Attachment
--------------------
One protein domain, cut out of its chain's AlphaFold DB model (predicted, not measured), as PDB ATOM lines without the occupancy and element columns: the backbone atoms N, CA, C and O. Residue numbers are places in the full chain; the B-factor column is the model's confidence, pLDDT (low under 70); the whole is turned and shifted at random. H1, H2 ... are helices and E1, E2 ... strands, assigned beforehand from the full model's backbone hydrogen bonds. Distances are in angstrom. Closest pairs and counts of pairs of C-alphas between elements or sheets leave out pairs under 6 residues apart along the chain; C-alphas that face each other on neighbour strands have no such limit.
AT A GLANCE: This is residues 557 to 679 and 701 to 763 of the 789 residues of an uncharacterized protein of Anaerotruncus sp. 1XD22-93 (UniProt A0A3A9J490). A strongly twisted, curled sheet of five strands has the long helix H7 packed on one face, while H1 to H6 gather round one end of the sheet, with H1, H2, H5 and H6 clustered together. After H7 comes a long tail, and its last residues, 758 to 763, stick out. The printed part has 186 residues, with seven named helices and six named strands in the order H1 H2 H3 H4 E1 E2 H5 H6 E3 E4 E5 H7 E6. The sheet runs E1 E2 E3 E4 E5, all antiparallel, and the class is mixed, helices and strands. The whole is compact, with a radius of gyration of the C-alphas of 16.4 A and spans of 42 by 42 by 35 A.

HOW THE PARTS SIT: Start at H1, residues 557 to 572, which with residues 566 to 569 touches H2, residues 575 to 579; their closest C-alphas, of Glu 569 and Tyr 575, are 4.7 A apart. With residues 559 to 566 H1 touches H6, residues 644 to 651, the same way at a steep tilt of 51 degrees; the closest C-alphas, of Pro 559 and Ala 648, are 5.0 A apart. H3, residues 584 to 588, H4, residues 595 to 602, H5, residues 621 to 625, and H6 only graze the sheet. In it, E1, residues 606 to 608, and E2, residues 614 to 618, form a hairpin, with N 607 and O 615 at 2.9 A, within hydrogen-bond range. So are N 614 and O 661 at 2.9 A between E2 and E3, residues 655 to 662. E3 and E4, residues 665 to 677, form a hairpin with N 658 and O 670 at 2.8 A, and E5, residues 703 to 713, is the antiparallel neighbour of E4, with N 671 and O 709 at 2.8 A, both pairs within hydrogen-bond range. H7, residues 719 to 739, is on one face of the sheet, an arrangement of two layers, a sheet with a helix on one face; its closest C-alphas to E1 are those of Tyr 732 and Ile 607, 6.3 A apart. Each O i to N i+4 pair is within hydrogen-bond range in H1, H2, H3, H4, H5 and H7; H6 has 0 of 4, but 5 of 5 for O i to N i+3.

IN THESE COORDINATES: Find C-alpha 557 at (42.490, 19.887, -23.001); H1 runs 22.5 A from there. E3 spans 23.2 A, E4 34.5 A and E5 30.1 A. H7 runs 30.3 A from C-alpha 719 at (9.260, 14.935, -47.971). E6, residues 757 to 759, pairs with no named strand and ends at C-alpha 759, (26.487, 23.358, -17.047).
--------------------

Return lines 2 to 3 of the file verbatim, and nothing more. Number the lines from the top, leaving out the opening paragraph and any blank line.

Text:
HOW THE PARTS SIT: Start at H1, residues 557 to 572, which with residues 566 to 569 touches H2, residues 575 to 579; their closest C-alphas, of Glu 569 and Tyr 575, are 4.7 A apart. With residues 559 to 566 H1 touches H6, residues 644 to 651, the same way at a steep tilt of 51 degrees; the closest C-alphas, of Pro 559 and Ala 648, are 5.0 A apart. H3, residues 584 to 588, H4, residues 595 to 602, H5, residues 621 to 625, and H6 only graze the sheet. In it, E1, residues 606 to 608, and E2, residues 614 to 618, form a hairpin, with N 607 and O 615 at 2.9 A, within hydrogen-bond range. So are N 614 and O 661 at 2.9 A between E2 and E3, residues 655 to 662. E3 and E4, residues 665 to 677, form a hairpin with N 658 and O 670 at 2.8 A, and E5, residues 703 to 713, is the antiparallel neighbour of E4, with N 671 and O 709 at 2.8 A, both pairs within hydrogen-bond range. H7, residues 719 to 739, is on one face of the sheet, an arrangement of two layers, a sheet with a helix on one face; its closest C-alphas to E1 are those of Tyr 732 and Ile 607, 6.3 A apart. Each O i to N i+4 pair is within hydrogen-bond range in H1, H2, H3, H4, H5 and H7; H6 has 0 of 4, but 5 of 5 for O i to N i+3.

IN THESE COORDINATES: Find C-alpha 557 at (42.490, 19.887, -23.001); H1 runs 22.5 A from there. E3 spans 23.2 A, E4 34.5 A and E5 30.1 A. H7 runs 30.3 A from C-alpha 719 at (9.260, 14.935, -47.971). E6, residues 757 to 759, pairs with no named strand and ends at C-alpha 759, (26.487, 23.358, -17.047).